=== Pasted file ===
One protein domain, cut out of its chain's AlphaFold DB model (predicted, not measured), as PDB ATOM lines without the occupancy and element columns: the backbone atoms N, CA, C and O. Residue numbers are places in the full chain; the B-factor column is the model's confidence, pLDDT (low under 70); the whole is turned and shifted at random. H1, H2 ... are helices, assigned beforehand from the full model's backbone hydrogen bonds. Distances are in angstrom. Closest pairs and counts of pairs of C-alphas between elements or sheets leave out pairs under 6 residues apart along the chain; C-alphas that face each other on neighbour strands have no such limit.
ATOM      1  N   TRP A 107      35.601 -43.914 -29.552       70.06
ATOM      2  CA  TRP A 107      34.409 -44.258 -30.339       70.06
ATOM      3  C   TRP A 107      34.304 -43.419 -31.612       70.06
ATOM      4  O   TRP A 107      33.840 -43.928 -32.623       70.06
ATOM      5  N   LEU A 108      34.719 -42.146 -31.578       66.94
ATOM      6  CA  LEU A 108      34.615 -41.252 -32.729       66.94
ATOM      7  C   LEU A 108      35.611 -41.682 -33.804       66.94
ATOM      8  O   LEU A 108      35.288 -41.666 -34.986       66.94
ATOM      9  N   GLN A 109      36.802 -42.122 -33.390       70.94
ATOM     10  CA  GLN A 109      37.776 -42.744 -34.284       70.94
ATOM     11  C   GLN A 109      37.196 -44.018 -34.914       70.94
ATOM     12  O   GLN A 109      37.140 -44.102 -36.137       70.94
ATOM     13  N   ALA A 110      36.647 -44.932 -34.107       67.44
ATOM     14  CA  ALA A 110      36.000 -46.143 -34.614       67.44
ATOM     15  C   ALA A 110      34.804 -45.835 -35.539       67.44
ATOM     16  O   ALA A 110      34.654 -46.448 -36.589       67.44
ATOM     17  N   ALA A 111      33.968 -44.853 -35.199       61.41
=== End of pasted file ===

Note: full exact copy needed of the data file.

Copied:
One protein domain, cut out of its chain's AlphaFold DB model (predicted, not measured), as PDB ATOM lines without the occupancy and element columns: the backbone atoms N, CA, C and O. Residue numbers are places in the full chain; the B-factor column is the model's confidence, pLDDT (low under 70); the whole is turned and shifted at random. H1, H2 ... are helices, assigned beforehand from the full model's backbone hydrogen bonds. Distances are in angstrom. Closest pairs and counts of pairs of C-alphas between elements or sheets leave out pairs under 6 residues apart along the chain; C-alphas that face each other on neighbour strands have no such limit.
ATOM      1  N   TRP A 107      35.601 -43.914 -29.552       70.06
ATOM      2  CA  TRP A 107      34.409 -44.258 -30.339       70.06
ATOM      3  C   TRP A 107      34.304 -43.419 -31.612       70.06
ATOM      4  O   TRP A 107      33.840 -43.928 -32.623       70.06
ATOM      5  N   LEU A 108      34.719 -42.146 -31.578       66.94
ATOM      6  CA  LEU A 108      34.615 -41.252 -32.729       66.94
ATOM      7  C   LEU A 108      35.611 -41.682 -33.804       66.94
ATOM      8  O   LEU A 108      35.288 -41.666 -34.986       66.94
ATOM      9  N   GLN A 109      36.802 -42.122 -33.390       70.94
ATOM     10  CA  GLN A 109      37.776 -42.744 -34.284       70.94
ATOM     11  C   GLN A 109      37.196 -44.018 -34.914       70.94
ATOM     12  O   GLN A 109      37.140 -44.102 -36.137       70.94
ATOM     13  N   ALA A 110      36.647 -44.932 -34.107       67.44
ATOM     14  CA  ALA A 110      36.000 -46.143 -34.614       67.44
ATOM     15  C   ALA A 110      34.804 -45.835 -35.539       67.44
ATOM     16  O   ALA A 110      34.654 -46.448 -36.589       67.44
ATOM     17  N   ALA A 111      33.968 -44.853 -35.199       61.41